Retirement homes, when well managed, provide a place of comfort for elderly residents who have chosen to live there (in many cases at the request or insistence of their own family). These facilities also provide families with the faith that the facility is doing everything in its power to make their stay a pleasant experience, both socially and from a safety standpoint.

Retirement homes risk management is generally described as a program whose intent is to reduce the odds of preventable injuries and accidents as well as minimize the financial severity of any claims that may be filed. Litigation against retirement homes and their personnel does occur, perhaps more frequently than one cares to admit, which makes risk management planning an important aspect of day-to-day patient care.

Retirement facilities often face scrutiny

Long-term care (LTC) facilities, while providing a variety of useful services to residents, are burdened by their potential for accidents. This is due to the fact that the odds of an injury occurring are significantly higher in the frail, elderly population they serve. Caregivers on every level must understand the vast spectrum of responsibilities required (under the Omnibus Budget Reconciliation Act (OBRA) of 1987), and realize their role in monitoring those areas of high litigation risk.

The risk factor has been elevated in recent years as LTC facilities have expanded their participation in sub acute care programs for sicker patients, along with offering increased medical services, such as central line administration, wound care, bariatric care, patient-controlled analgesia, peritoneal dialysis, and chemotherapy.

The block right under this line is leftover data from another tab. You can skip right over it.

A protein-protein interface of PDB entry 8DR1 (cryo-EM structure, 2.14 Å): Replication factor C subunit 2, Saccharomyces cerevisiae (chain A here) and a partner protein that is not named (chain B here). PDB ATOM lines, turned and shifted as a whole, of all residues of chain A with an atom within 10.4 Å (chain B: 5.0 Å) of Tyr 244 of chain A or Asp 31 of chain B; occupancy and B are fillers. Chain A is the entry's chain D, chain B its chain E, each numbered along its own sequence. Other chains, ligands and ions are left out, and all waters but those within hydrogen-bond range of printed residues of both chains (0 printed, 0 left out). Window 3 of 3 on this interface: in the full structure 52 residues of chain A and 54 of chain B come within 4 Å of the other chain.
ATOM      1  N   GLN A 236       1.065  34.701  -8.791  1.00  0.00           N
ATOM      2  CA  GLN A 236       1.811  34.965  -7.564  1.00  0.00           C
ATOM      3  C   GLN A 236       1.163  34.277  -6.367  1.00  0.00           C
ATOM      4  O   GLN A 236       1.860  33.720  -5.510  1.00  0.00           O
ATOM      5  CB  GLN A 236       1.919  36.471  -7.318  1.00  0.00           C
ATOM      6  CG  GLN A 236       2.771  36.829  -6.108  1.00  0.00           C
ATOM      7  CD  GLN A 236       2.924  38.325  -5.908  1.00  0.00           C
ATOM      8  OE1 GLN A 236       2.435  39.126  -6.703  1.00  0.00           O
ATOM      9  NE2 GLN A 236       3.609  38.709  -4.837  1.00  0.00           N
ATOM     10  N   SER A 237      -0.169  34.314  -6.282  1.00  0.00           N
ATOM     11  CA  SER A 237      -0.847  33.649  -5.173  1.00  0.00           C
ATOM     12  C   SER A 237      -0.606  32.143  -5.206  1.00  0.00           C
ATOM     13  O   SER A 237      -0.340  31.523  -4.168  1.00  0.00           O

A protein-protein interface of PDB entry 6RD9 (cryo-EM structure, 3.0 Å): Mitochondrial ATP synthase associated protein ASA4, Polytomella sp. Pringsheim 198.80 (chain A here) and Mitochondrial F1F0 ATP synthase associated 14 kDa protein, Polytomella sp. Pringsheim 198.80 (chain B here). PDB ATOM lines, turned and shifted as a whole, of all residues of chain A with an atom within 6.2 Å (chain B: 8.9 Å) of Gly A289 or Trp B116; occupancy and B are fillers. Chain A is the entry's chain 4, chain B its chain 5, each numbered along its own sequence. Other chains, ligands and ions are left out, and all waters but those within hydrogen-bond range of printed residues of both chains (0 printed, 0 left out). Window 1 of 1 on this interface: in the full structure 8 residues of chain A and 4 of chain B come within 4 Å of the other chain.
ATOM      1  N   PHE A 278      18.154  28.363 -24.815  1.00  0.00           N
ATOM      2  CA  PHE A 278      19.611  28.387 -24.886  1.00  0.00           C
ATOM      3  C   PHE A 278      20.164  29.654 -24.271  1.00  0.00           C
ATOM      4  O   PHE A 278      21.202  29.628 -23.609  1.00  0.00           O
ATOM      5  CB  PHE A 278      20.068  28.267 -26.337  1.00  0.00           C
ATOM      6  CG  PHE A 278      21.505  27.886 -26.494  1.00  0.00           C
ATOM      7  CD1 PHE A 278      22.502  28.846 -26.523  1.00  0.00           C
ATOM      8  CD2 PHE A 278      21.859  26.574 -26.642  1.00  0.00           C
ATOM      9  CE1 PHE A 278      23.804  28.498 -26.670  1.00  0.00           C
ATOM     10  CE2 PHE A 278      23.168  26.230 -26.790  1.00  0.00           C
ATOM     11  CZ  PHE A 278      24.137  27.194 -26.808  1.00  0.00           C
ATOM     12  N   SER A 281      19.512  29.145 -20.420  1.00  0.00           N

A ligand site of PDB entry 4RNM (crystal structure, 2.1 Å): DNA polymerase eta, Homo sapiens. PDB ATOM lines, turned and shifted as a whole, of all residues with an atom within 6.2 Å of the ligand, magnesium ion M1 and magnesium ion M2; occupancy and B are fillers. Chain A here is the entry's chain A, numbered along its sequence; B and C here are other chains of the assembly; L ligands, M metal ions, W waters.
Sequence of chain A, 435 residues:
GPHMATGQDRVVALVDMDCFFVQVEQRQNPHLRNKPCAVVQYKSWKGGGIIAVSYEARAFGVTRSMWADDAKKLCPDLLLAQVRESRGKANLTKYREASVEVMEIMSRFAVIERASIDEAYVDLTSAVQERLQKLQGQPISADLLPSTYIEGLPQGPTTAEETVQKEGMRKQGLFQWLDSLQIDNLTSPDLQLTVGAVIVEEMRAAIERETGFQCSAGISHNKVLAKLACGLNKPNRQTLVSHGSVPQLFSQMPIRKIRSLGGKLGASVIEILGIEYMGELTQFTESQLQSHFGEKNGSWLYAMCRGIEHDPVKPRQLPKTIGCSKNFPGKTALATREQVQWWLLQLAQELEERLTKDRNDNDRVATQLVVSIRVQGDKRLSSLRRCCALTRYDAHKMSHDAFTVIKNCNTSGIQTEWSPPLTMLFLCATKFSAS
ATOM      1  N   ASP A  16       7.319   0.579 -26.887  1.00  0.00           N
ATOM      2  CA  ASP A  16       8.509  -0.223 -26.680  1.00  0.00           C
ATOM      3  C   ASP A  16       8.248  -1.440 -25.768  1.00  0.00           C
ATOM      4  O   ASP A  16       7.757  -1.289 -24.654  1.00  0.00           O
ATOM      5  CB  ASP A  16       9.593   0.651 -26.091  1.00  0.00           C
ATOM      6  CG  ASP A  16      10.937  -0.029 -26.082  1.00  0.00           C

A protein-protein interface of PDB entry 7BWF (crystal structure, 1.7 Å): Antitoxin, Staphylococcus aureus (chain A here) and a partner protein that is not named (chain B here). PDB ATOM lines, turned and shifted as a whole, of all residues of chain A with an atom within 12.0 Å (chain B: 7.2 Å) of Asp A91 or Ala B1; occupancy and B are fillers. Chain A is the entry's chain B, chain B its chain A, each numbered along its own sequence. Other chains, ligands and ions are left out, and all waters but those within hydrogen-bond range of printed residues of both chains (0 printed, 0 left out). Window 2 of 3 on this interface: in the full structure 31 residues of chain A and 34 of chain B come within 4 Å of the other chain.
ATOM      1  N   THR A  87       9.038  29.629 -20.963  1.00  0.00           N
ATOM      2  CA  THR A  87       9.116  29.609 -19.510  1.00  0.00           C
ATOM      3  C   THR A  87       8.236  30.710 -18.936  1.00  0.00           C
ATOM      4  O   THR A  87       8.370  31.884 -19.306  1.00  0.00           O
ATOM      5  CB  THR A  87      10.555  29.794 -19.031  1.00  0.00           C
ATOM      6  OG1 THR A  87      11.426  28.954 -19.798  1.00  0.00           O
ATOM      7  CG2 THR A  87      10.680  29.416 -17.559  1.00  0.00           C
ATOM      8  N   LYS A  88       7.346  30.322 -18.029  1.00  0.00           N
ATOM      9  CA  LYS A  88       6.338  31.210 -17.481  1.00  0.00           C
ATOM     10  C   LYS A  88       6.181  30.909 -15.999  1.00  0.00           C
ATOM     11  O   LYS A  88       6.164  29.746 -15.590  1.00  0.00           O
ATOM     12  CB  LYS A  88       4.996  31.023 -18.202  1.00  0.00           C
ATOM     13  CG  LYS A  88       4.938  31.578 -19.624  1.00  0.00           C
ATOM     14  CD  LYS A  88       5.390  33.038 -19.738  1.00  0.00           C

Caregivers must take steps to minimize exposures

For residents that have been identified as high-risk, the plans to provide care should reflect the facilities efforts to reduce falls in an individualized fashion. This should include assessing new admissions for risk factors associated with falls and they should maintain a fall prevention program. Any program should include educating the resident, their family, and all involved staff concerning safety procedures and promoting a safe environment within the facility.

Another major concern is residents that may be experiencing nutrition and hydration issues. These are obvious areas of potential liability. Problems often arise due to unexplained weight loss, failure to consult family members regarding intervention for weight loss, or an infection or pressure ulcer that becomes more severe due to the presence of an individual suffering from a malnourished state.

As part of the facilities retirement homes risk management planning, implementing realistic care plans during meetings that include family members is perhaps the best way to set goals moving forward.

Making Advances in Retirement Homes Risk Management